I guess what I'm getting at here is, if someone gets a P&S and likes taking pictures and wants to grow they have already hurt themselves by getting the P&S.
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Old 10-24-2008, 04:58 PM   #46
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These absolutely could have been taken with a P&H. There is no reason they could not have been.

Of course you would have a different opinion if you were privy to the EXIF.

I was there, I know better.
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Old 10-24-2008, 05:04 PM   #47
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I guess what I'm getting at here is, if someone gets a P&S and likes taking pictures and wants to grow they have already hurt themselves by getting the P&S.
I understand what you're saying. But even with a good DSLR, without a basic knowledge in photography, the person operating it won't be able to use it to its fullest potential.

My tiny little P & S camera, like most, has manual over ride and I use the manual mode quite frequently. I'm able to somewhat control depth of field, shutter speed, etc, to a certain extent. Sure, I don't have lens interchangeability, but I sacrifice that for the compactness of my camera.
What most P & S cameras lack is image quality in extreme low level lighting. They produce too much noise with extended exposure times, for instance. That's one area where larger chips in high end cameras do make a big diff.
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Old 10-24-2008, 05:14 PM   #48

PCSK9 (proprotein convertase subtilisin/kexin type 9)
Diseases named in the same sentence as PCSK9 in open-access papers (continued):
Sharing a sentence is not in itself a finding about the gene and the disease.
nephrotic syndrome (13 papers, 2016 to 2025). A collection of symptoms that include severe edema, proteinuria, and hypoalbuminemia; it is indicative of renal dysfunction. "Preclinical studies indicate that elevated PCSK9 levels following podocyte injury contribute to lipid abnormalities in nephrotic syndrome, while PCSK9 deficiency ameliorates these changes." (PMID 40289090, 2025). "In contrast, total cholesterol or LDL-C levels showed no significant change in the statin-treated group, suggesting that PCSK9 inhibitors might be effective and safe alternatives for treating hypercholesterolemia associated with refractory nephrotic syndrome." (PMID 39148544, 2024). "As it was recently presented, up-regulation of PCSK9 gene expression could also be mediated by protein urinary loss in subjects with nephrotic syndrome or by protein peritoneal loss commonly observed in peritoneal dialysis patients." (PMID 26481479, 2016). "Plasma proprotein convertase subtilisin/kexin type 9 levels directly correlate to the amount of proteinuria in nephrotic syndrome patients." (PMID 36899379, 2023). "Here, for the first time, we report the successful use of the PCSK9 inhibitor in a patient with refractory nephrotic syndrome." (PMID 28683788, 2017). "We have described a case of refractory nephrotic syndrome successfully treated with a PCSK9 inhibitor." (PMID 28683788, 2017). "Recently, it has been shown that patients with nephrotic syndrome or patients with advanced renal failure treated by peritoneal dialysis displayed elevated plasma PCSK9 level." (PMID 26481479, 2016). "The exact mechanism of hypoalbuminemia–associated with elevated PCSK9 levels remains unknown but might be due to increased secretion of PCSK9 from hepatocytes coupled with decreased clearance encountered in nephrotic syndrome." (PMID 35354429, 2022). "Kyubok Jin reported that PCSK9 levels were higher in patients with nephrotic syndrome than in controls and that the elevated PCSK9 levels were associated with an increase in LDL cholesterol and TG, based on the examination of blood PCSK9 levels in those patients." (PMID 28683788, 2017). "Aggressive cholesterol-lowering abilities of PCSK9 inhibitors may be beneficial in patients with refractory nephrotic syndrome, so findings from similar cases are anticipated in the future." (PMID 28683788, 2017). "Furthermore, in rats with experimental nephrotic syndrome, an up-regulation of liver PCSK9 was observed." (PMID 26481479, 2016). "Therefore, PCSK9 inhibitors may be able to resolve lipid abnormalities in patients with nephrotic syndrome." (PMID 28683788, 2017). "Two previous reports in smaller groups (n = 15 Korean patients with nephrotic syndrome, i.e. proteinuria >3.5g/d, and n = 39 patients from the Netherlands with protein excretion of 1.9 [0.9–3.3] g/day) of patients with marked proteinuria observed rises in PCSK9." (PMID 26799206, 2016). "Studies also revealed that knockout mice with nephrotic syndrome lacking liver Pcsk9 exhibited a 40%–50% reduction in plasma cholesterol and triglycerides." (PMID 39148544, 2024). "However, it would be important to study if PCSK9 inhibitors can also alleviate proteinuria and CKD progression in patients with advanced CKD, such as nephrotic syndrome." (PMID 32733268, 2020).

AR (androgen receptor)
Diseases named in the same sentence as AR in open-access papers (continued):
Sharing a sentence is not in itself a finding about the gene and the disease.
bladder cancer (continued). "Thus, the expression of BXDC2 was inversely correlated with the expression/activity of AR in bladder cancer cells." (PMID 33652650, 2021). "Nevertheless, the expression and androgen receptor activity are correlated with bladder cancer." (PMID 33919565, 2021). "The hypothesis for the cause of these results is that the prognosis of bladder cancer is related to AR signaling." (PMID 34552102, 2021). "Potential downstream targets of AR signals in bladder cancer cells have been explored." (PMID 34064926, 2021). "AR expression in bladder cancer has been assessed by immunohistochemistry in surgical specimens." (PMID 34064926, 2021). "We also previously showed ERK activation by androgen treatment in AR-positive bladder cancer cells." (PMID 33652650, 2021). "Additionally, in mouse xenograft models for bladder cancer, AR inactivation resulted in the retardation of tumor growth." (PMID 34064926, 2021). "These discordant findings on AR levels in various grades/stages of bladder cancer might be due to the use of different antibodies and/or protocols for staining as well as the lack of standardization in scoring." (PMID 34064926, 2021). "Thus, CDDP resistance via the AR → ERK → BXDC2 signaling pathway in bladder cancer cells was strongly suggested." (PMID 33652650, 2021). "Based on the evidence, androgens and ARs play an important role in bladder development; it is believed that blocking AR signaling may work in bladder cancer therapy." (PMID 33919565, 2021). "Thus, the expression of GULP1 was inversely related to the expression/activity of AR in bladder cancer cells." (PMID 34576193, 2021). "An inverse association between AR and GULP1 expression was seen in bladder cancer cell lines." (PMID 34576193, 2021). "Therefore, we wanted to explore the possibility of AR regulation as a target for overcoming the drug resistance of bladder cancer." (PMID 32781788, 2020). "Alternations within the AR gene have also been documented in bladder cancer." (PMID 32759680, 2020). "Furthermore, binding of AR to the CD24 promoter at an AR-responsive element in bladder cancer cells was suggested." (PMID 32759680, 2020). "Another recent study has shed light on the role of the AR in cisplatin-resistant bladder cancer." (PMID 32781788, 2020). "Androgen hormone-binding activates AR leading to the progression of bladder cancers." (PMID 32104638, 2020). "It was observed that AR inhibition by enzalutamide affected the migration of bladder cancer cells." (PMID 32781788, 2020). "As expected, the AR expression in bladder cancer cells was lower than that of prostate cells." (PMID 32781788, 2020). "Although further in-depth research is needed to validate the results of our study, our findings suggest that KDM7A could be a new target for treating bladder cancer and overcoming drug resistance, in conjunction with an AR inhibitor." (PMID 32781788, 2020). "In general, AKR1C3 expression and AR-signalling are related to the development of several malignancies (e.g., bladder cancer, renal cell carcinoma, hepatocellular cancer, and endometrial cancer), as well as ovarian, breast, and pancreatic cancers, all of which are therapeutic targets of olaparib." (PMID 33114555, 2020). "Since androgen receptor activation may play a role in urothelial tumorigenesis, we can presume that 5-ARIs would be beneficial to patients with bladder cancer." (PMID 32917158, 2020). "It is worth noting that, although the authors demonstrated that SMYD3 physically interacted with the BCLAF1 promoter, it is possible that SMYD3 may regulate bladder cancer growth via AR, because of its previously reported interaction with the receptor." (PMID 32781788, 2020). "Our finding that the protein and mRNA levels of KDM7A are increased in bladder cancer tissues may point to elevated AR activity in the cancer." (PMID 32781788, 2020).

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Aw, Heck, I may as well come out and say it, I come from the land of Film, took a years worth of Photography classes at a Universities School of Art in the early 80's, had/have a dark room, so I know a little bit about photography. That's one point of view for my opinion.

Another point of view is from the time I spent on Flickrs critique groups. Often enough the only advice able to be given is to get a better camera because they want something their P&S camera just ... cant ... do ... which brings me to:

I agree that the most important part of taking pictures is the person operating the camera, but that assertion falls apart when what is needed done to make a good exposure falls outside the operating parameters of the camera, and point and shoots have a narrow envelope of operation.

(Witness the current trend of people striving for no dept of field. I believe this trend is due to people moving to more capable cameras from cell phone and point and shoots which have ALL depth of field.)

OTOH I have looked through the photographs of people giving advice, and these photographs have been taken with advanced equipment, and all I see are snapshots. I wonder if these people have ever taken their camera out of Auto Mode.


I guess what I'm getting at here is, if someone gets a P&S and likes taking pictures and wants to grow they have already hurt themselves by getting the P&S.
I come from a film background as well. My father and two uncles started me in photography when I was old enough to hold a camera. Once of those uncles was a professional photographer for many years. I have taken photography classes and also taught photography classes. I have taught darkroom developing classes as well.